When snow begins to build up, it gets heavy. This can put stress on your car, particularly weaker points like the joints around the windscreen. Melting snow also leads to running water, which can leak into your car and cause damage in this way. Icy surfaces might also cause your car to slip or slide into trouble, and in the UK we often aren’t so prepared for driving in more extreme weather.
Is storm damage covered by Car Insurance?
For your insurance to cover storm damage, there will generally need to be no guilty party involved. In other words, no one was to blame for the storm damage. If a tree blows over in a storm and damages your car, no one is to blame — your insurance provider may cover this damage. If you parked your car under an old dead tree despite repeated warnings that the tree was unsafe, ignoring warning signs to do so, your insurance provider might not cover the damages.
So, let's say your car is parked safely on your drive, but there is heavy wind through the night and an old tree next to your property blows down. Your car is hit by the falling tree and suffers serious damage. This might be covered by insurance — there is no one else involved, simply a weather incident and an old tree. It's not your fault, and it's not anyone else's.
Let's go to the other extreme. Your car is parked on your driveway in just the same way, but this time you're sawing the tree trunk to bring the tree down. You miscalculate, and the tree falls onto your car. The outcome is the same, but it's probably not going to be covered by your Car Insurance. The incident was caused by your direct action.
Of course, reality often isn't quite as black and white as this. What if, in the first example, the tree that blew down was on your property and you had allowed it to become a hazard? Or, what if the tree was not on your property, and your local authority had allowed it to become a risk to the public? In these scenarios, there is potentially someone to blame, and the damage might not be covered by insurance.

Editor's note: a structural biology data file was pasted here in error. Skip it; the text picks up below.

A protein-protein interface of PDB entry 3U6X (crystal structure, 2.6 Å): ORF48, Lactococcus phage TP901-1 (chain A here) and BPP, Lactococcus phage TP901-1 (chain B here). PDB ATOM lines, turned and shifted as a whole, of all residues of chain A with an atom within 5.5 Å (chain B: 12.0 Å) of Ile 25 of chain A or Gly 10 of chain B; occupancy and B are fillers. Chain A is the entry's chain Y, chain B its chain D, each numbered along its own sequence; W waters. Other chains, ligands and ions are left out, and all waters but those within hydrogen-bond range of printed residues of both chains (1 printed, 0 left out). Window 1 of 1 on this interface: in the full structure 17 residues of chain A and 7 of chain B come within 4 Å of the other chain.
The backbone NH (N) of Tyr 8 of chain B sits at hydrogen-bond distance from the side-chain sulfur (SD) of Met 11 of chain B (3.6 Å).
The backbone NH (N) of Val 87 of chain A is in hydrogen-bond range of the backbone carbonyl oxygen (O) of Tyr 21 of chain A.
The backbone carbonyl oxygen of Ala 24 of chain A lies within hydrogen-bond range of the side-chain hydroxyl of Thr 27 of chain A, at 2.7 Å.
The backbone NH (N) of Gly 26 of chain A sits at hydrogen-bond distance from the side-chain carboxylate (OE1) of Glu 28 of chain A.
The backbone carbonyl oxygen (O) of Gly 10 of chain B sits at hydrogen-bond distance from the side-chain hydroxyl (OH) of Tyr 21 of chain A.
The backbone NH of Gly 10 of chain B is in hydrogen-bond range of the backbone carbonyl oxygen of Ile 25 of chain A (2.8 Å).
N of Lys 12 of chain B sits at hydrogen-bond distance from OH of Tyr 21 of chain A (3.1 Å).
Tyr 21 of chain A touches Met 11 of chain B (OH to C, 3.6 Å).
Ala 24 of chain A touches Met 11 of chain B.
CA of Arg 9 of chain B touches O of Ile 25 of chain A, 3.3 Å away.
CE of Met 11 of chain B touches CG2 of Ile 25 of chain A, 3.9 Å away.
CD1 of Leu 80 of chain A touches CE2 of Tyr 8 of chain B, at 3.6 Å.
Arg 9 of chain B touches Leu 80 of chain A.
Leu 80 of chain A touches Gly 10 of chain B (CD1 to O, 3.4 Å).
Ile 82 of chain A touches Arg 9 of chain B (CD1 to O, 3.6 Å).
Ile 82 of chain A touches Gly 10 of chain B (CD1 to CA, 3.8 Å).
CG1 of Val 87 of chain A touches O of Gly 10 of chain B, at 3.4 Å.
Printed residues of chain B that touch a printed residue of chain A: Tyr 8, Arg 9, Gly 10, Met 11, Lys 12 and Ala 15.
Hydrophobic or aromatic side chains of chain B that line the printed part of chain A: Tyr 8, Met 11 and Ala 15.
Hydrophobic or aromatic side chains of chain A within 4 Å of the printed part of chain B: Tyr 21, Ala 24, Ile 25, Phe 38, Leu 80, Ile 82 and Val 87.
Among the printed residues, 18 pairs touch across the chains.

What is an act of God?
The phrase isn't used so much any more, but you might still encounter it in insurance policy documents. So what exactly does an act of God mean?
It might be a bit strangely phrased, but an act of God is simply any occurrence that is not directly influenced by humans — i.e., humans had no control over the incident. Just like we've discussed above, weather incidents with no human influence might be considered acts of God – things like storm damage or low-level flooding, as well as more serious hurricanes or typhoons.
A few final tips...
When the wind starts to get up and the temperature starts to plummet, or when it starts to rain or snow, and you're worried about the safety of your car, insurance might provide a bit of peace of mind. Take a look at our final tips for Car Insurance, storm damage, and acts of God:
- Your Car Insurance might cover storm damage to your vehicle — whether the damage is caused by a falling tree or another factor in the storm, your policy may cover it, but it’s likely you’ll need comprehensive cover.
- Comprehensive Car Insurance might cover storm damage and acts of God in the UK when the incidents are out of human control, i.e., when there is no one at fault.
- Your insurance provider could require further investigation just in case there is a guilty party in your case — if there is direct influence from you or another party, the incident may not be covered by insurance.
Urban Jungle is not a financial advisor and information in this article should not be taken as advice or recommendation.